Bosnian director Faruk Loncarevic won the Special Jury Prize at the Sarajevo Film Festival with Mum n’ Dad in 2006, and now he returns to the festival’s competition with his new film, With Mom.
The co-production between Bosnia’s SCCA/pro.ba, Germany’s DETAiLFILM, and Slovenia’s Vertigo Emotionfilm and Restart is the story of a middle-class Sarajevo family in which the elder teenage daughter, the main character Berina (Marija Pikic, from Children Of Sarajevo) and father Mladen (Branko Djuric) have to deal with imminent death of wife and mother, hematologist Jasna (Mira Furlan).
Loncarevic tells ScreenDaily about how the subject matter of the film comes from his personal experience, the relation between science and religion in his film and modern society, and the political choices directors in the Balkans are making in order to fulfill international funds’ expectations.
Your film first had the working title Berina’s Chakras but you changed it to With Mom.
The title Berina’s Chakras helped me a lot with my sense of direction when I was working on the film, but it had to be changed. There was even a yoga scene which eventually cut out of the film, but it was important for the film- making process. I guess that’s a kind of change every film goes through and the process of making this film was very long, five years.
Why did you decide to tell this story about a family in which the mother is dying of breast cancer?
The story comes from my personal experience and is connected to my family. My aunt was a hematologist who died of cancer and was survived by husband and two daughters. Unfortunately, my family story has become a universal one. The occurrence of cancer in Bosnia has increased for something like 400% since the war, it’s practically an epidemic. It was exactly my aunt who established a connection between the extended exposure to war and famine on one hand and cancer on the other in a scientific paper she had written. This scientific approach played a big role in making the film although it’s not very obvious in the finished product.
The question of religion and atheism is very present in the film.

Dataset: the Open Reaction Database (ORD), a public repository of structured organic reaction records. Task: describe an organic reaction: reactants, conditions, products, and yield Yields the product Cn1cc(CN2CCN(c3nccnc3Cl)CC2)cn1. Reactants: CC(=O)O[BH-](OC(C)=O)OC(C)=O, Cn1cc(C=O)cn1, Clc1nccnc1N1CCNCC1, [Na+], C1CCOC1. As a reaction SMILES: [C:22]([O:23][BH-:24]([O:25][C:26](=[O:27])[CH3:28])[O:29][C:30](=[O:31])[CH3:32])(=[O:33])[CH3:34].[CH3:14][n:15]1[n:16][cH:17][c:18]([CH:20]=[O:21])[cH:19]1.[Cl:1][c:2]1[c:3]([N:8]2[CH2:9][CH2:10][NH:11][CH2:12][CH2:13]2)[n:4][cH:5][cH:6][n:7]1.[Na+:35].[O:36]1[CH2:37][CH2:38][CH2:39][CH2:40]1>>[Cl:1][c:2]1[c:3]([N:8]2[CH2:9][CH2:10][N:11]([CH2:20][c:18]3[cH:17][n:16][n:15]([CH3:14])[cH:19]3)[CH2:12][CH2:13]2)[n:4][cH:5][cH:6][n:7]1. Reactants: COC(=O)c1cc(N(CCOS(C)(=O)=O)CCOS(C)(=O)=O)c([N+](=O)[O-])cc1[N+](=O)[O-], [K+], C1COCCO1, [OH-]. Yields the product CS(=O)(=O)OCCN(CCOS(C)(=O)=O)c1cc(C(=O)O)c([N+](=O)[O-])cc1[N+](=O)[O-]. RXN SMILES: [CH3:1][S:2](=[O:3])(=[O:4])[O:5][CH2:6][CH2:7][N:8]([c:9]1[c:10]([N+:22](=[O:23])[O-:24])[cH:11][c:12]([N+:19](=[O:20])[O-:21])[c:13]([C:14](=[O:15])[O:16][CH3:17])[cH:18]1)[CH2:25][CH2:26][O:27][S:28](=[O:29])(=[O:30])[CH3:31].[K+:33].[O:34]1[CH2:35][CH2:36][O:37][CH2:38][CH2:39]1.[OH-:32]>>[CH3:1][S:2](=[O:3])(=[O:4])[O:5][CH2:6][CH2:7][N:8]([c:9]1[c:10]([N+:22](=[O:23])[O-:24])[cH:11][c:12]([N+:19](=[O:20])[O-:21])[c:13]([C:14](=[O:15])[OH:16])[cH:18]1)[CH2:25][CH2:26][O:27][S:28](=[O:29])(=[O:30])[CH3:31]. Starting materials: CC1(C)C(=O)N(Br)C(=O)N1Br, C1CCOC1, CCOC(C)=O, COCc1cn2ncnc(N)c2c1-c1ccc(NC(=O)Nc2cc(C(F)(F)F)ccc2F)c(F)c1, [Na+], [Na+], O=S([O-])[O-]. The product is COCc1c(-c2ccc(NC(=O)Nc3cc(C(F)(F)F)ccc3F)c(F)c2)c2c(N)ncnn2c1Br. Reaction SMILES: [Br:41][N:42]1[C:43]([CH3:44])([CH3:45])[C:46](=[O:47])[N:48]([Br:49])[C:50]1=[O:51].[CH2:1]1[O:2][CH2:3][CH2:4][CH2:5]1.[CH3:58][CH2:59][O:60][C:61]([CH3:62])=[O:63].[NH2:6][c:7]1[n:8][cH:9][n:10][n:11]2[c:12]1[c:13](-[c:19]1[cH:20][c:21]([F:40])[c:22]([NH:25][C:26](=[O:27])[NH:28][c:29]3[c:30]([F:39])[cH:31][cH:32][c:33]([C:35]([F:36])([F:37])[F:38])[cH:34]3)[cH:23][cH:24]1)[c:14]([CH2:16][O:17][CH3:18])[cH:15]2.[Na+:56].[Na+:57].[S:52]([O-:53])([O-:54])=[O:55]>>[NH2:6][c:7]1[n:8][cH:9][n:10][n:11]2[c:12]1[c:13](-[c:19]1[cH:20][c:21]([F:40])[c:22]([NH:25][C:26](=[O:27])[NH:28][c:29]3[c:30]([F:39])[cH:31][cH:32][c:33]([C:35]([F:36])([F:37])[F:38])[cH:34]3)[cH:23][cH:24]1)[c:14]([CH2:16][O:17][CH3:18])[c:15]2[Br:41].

Today we have a radical atheism which actually reminds me very much of religious fundamentalism. They are absolutely the same thing. It didn’t use to be this way. We used to have a point of view based on profound education, science, a different view of the world, and most importantly, a morality and integrity which were very solid and not for sale. The mother character is the last representative of this outlook, a sort of fin de siècle, if you will. Now we don’t seem to have that anymore, there is only an outright rejection of religion without any insight or objective reason.
Unlike most Bosnian, and even most Balkan films, With Mum is set in the milieu of upper middle class.
I was making a film about my experience, which is not a one-time event from war or something like that, it is an accumulated experience of disintegration of a social structure.
I don’t know the world that is described in most Bosnian films. I don’t know these people, maybe I see them on the street but it is not a milieu I’m familiar with. I know that most other Bosnian directors do not know it either because they come from the upper middle class. A film-maker has the right to choose his subject matter, but this is not my world.
I think the big number of films about the lower class is also a result of the social-realistic burden that we all carry. The principle used to be that there is no drama in the middle class. Lower class is more colourful, it is more plausible that the story would include, for example, a fight with knives, which is also a very cinematic thing. What used to represent a critique in the cinema of the Yugoslav Black Wave suddenly had become a mannerism, particularly in the films of Emir Kusturica and some less famous but similar directors.
Unfortunately, it turned into something that Europe is expecting from us now, and that’s maybe the most important problem. But I can’t make films about what others want the films to be about, I can only do films that I want to do. This is how I experienced the war, the post-war situation, and the social context I was living in. The characters in the film are people that I know. The film stems from what can be called a decade-long research which can’t be compared to any research that anyone can execute even in theory.
The cast is the film’s strongest point, from Mira Furlan, a legend of Yugoslav cinema, through Marija Pikic, the brightest new star of Bosnian film, to Branko Djuric who is cast against his usual comedy type.
The energy footprint of the cast, to put it that way, had to be singular and consistent. When we switched the actress who was playing [the main character] Berina, we also switched the actor who was playing her love interest. The casting process was quite long and as the film was growing, so the cast was changing. I think Pikic is a fantastic choice for the role of Berina.
Of course, there were a few drafts of the script, but in the end the film turned out to be closest to the first version of the screenplay, which is proof that sometimes a film-maker can be very stubborn about his initial idea.